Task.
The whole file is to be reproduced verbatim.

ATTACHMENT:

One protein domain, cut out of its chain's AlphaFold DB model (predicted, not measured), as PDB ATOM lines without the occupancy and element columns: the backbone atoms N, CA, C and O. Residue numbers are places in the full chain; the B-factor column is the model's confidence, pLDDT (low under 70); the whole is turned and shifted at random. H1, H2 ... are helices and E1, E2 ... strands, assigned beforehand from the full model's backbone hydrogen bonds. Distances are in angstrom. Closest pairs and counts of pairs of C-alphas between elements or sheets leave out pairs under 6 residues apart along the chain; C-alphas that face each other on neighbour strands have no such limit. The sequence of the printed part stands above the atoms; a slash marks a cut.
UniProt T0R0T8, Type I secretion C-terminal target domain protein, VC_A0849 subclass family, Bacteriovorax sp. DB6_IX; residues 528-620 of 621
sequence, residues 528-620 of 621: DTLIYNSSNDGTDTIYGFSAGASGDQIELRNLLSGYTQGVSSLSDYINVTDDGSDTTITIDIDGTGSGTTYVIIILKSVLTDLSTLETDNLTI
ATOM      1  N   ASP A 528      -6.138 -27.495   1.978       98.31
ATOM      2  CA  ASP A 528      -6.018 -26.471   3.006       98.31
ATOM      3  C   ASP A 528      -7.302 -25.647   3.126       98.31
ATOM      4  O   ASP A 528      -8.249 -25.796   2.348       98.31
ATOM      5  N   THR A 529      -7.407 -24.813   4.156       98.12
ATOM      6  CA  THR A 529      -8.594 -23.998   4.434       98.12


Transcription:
One protein domain, cut out of its chain's AlphaFold DB model (predicted, not measured), as PDB ATOM lines without the occupancy and element columns: the backbone atoms N, CA, C and O. Residue numbers are places in the full chain; the B-factor column is the model's confidence, pLDDT (low under 70); the whole is turned and shifted at random. H1, H2 ... are helices and E1, E2 ... strands, assigned beforehand from the full model's backbone hydrogen bonds. Distances are in angstrom. Closest pairs and counts of pairs of C-alphas between elements or sheets leave out pairs under 6 residues apart along the chain; C-alphas that face each other on neighbour strands have no such limit. The sequence of the printed part stands above the atoms; a slash marks a cut.
UniProt T0R0T8, Type I secretion C-terminal target domain protein, VC_A0849 subclass family, Bacteriovorax sp. DB6_IX; residues 528-620 of 621
sequence, residues 528-620 of 621: DTLIYNSSNDGTDTIYGFSAGASGDQIELRNLLSGYTQGVSSLSDYINVTDDGSDTTITIDIDGTGSGTTYVIIILKSVLTDLSTLETDNLTI
ATOM      1  N   ASP A 528      -6.138 -27.495   1.978       98.31
ATOM      2  CA  ASP A 528      -6.018 -26.471   3.006       98.31
ATOM      3  C   ASP A 528      -7.302 -25.647   3.126       98.31
ATOM      4  O   ASP A 528      -8.249 -25.796   2.348       98.31
ATOM      5  N   THR A 529      -7.407 -24.813   4.156       98.12
ATOM      6  CA  THR A 529      -8.594 -23.998   4.434       98.12